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Table 1 Virus, clinical signs, virus replication, and seroconversion of tree shrews

From: The tree shrew provides a useful alternative model for the study of influenza H1N1 virus

Virus Body weight (g)a Body temperature (°C)b Nasopharyngeal secretion Peak mean nasal wash titer±SD (day)d Number positive/total (average logTCID50/mL)e Seroconversion(HI titer)f
      Nasal mucosa Tracheal Lung  
A/PR8/34 99.77±0.42 39.78±0.44 Positive (3/3)c 2.94±0.92 (2) (3/3) (1.89) (0/3) (0/3) (3/3) 80,80,320
GZ/02/09 98.92±0.63 40.26±0.55 Positive (3/3) 3.00±0.33 (2) (3/3) (1.90) (0/3) (0/3) (3/3) 80,160,640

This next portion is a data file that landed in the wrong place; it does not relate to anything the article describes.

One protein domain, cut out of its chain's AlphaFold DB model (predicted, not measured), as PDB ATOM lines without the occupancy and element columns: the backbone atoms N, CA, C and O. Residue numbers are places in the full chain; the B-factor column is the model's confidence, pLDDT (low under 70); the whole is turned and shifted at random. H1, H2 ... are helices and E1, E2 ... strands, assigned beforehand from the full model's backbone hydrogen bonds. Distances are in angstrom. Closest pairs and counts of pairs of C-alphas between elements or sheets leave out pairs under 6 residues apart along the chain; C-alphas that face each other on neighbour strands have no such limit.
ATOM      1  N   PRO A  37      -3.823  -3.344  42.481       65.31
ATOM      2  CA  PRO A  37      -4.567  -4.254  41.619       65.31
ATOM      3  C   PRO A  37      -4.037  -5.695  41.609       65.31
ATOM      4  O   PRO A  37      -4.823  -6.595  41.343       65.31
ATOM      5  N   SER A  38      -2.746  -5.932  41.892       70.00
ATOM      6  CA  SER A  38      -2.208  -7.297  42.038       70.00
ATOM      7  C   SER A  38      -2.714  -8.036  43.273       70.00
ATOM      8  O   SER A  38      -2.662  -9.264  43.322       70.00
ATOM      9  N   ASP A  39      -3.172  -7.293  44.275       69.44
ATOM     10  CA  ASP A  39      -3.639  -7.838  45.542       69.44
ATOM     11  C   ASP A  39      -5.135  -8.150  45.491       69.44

S-OIV/GZ/07/09 100.24±0.49 40.57±0.59 Positive (3/3) 4.24±0.25 (1) (3/3) (2.17) (0/3) (0/3) (3/3) 80,160,640
Control 99.46±0.36 38.20±0.47 No 0 (0/3) (0/3) (0/3) (0/3) 0,0,0
  1. a Bodyweight on day o.
  2. b Average body temperature on day 2 p.i.
  3. c Number of inoculated tree shrews/total number.
  4. d Peak nasal wash titers are expressed as the mean±SD log10 TCID50/mL.
  5. e Virus titers in different tissues was detected on day 2 p.i.
  6. f Serum was collected on day 14 p.i., and homologous strains were used with chicken RBCs in HI assay.